However, the thing I want to say while I think of it is this. It is a question, and I will ask it here because there is no use of asking it at home: Why is it that grown-up men and women never have anything really interesting to say to a girl fifteen years old? Then, if you can answer that, I wish you would answer another: Why don't they ever listen or understand what a girl means when she talks to them? Billy and I have one rule now when we want to say something serious. We get right in front of them and fix them with a glittering eye, the way the Ancient Mariner did, you know, and speak as slowly as we can, in little bits of words, to show them it's very important. Then, sometimes, they pay attention and answer us, but usually they act as if we were babies gurgling in cunning little cribs. And the rude way they interrupt us often and go on talking about their own affairs — well, I will not say more, for dear mamma has taught me not to criticise my elders, and I never do. But I watch them pretty closely, just the same, and when I see them doing something that is not right my brain works so hard it keeps me awake nights. If it's anything very dreadful, like Peggy's going and getting engaged, I point out the error, the way they're always pointing errors out to me. Of course it doesn't do any good, but that isn't my fault. It's because they haven't got what my teacher calls “receptive minds.”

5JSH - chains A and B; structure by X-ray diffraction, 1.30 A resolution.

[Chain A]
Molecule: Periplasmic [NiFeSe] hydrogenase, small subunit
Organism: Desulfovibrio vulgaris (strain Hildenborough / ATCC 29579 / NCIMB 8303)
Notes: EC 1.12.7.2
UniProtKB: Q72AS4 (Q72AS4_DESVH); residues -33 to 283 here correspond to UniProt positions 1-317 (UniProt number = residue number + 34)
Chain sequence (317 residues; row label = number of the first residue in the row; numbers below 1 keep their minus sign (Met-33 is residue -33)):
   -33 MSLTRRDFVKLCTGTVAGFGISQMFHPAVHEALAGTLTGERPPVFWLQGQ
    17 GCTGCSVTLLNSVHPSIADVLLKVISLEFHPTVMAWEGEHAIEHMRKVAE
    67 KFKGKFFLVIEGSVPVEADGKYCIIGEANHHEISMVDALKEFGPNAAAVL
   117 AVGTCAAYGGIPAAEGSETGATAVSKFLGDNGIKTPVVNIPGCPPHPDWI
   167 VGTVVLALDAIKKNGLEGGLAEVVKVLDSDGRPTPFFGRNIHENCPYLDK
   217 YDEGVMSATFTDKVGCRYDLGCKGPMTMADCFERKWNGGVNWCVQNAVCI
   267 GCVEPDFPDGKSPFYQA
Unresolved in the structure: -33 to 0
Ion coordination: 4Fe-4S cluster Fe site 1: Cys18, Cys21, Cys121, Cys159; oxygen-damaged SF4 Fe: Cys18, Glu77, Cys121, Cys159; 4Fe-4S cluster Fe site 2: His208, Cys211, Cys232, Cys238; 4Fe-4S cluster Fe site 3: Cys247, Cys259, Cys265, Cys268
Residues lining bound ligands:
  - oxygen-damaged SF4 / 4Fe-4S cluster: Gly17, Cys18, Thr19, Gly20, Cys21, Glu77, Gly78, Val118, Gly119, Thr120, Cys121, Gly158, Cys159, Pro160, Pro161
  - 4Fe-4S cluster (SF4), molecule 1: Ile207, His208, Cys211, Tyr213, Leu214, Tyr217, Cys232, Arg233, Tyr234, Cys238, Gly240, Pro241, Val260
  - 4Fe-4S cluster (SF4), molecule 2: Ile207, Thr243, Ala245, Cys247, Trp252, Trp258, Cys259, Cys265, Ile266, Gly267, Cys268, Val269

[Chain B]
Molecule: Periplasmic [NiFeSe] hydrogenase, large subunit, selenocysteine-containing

I'm telling you all this before I tell you what has happened, so you will be sorry for Billy and me. If you are sorry already, as well indeed you may be, you will be a great deal more sorry before I get through. For if ever any two persons were “down-trodden and oppressed” and “struggling in darkness” and “feeling the chill waters of affliction,” it's Billy and me to-night — all because we tried to help Peggy and Lorraine and Aunt Elizabeth after they had got everything mixed up! I told them I was just trying to help, and Tom Price said right off that there was only one thing for Billy and me to do in future whenever the “philanthropic spirit began to stir” in us, and that was to get on board the suburban trolley-car and go as far away from home as our nickels would take us, and not hurry back. So you see he is not a bit grateful for the interesting things I told Maria.